Rielle Hunter Says She Doesn’t Believe in Infidelity
(NEW YORK) -- Rielle Hunter and John Edwards have ended their controversial affair after she released a tell-all memoir that contained negative comments about his marraige Elizabeth Edwards, who is now deceased after losing her battle to cancer.
Hunter said today that one reason they split up was because she was "no longer interested in hiding." The former mistress dropped her bombshell during an interview with ABC News' George Stephanopoulos on Good Morning America.
"We are a family, but as of the end of last week John Edwards and I are no longer a couple. Not at all," she said. When asked if she still loved Edwards, Hunter replied, "I do."
Stephanopoulos asked if Edwards still loved her and she said, "You have to ask him. I think he does. I mean I feel that he does."
The interview began with Stephanopoulos asking Hunter, who gave birth to a girl named Frances Quinn with Edwards, whether knowing what she knows now, would she do it all again.
"Would I do that again?" repeats Hunter almost incredulously. "No way. Absolutely not."
Hunter's announcement came out the same day her revealing memoir What Really Happened: John Edwards, Our Daughter and Me was released.
The book revealed that Edwards had several mistresses before her, but it also angered people for her harsh criticism of Edwards' wife Elizabeth, who was dying of cancer at the time of their affair. Elizabeth Edwards has since died of the disease.
Hours after the GMA appearance Hunter sat down with the five female hosts on the ABC talk show The View where she insisted: "I'm a mom, I'm not a mistress," and "I'm not a big believer in infidelity."
Her comments got a very pointed reception on the show. Host Whoopi Goldberg asked Hunter how she could "trash a dead lady," referring to Elizabeth Edwards.
Hunter describes Elizabeth Edwards in her book as "crazy," and a "venomous" "witch on wheels" who is given to fits of "rage."
"I wrote the book to tell the truth," Hunter replied. "What I was told about their marriage along the way, my experience of that – I was truthful about."
Hunter was also asked if she didn't believe in infidelity how she could approach the former senator when they first met with, "You are so hot."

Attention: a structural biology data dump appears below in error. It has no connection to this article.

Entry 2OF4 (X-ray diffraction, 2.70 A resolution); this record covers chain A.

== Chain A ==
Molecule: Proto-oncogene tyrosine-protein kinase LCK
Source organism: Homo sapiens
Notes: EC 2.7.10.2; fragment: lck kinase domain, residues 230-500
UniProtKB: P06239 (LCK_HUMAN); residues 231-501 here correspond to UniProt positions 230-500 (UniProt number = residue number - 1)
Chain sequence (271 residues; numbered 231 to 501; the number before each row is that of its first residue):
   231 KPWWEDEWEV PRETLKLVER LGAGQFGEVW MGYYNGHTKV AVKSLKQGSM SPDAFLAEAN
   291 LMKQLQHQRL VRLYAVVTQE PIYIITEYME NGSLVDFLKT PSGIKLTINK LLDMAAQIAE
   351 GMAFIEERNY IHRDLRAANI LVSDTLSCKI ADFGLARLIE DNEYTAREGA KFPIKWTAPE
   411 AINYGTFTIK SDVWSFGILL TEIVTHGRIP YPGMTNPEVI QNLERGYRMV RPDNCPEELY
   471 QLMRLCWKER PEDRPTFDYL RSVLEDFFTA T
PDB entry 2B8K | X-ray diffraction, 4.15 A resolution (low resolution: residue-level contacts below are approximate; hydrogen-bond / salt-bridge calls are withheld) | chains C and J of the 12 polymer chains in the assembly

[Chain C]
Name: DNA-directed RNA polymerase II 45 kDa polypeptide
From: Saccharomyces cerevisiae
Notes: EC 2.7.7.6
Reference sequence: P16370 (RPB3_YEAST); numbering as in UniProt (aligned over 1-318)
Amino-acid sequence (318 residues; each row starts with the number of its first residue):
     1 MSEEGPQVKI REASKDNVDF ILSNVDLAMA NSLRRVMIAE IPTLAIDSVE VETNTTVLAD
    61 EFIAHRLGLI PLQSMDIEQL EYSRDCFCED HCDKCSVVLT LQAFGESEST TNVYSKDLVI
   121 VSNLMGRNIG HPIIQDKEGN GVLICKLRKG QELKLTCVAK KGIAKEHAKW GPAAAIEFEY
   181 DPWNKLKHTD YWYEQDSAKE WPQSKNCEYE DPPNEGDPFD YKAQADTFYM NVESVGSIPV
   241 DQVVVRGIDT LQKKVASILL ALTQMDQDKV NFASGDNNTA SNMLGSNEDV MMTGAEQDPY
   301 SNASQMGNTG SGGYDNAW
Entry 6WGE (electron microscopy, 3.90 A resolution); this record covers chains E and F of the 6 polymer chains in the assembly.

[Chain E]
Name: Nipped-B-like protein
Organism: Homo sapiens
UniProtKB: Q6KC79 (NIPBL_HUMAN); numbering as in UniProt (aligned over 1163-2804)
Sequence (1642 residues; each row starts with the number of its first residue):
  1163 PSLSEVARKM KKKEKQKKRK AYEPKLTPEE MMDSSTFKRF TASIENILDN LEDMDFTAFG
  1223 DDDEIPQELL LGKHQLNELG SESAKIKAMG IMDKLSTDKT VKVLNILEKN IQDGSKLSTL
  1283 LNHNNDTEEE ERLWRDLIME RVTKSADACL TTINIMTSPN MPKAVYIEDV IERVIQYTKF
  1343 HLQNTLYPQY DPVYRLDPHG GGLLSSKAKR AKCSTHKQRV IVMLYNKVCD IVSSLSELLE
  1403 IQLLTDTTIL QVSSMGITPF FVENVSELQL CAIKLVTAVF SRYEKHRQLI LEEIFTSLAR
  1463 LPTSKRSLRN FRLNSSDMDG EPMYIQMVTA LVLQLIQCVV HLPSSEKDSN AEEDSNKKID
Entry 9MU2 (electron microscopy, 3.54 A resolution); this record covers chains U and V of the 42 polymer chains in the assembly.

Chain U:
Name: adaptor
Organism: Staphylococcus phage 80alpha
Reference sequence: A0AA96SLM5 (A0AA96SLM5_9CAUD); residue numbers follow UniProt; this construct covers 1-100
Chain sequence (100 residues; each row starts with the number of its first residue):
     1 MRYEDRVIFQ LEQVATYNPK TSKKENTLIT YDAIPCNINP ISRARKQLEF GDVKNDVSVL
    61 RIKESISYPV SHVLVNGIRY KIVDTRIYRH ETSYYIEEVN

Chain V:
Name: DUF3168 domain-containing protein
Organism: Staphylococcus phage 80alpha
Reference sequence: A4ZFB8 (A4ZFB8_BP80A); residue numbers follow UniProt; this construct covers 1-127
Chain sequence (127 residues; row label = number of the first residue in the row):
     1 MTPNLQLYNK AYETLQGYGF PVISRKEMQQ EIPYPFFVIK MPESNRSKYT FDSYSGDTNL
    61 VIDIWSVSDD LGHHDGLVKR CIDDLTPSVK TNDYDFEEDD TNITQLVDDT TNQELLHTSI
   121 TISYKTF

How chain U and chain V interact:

"I didn't feel that was a come-on," Hunter said, adding that the comment "just flew out of my mouth." Hunter said the couple has been worn down by the scrutiny and pressure brought on by their high profile affair that began while Edwards was running for the 2008 presidential nomination.
"For me, for my part in it, it's because I'm no longer interested in hiding, hiding our relationship," she said. "I don't know if you've noticed, but we've had a lot of media scrutiny. It's complicated and it's hard. It wears you down after a while."
Hunter, 48, wouldn't say whether one of them made the break.
"That's private. We decided together to end it. It's hard. It's painful," she said.
She rejected a suggestion that the relationship may have been a mistake.
"I know many things in the relationship were a mistake but I don't regret loving him," she said.
Hunter said that people should read the book before criticizing her.
"There is so much misinformation and distortion about this story and people form opinions without knowing what really happened," she said.
"The public persona of John Edwards and Elizabeth Edwards -- and me, for that matter -- are so wrong. I think that it helps that we all are real humans and we all are not perfect," she said. "I don't think it serves the kids, including my own daughter, to have people that their father is a demon, when he's not, and that Elizabeth was a saint, because she wasn't, and that I'm a homewrecker. It doesn't serve anybody."
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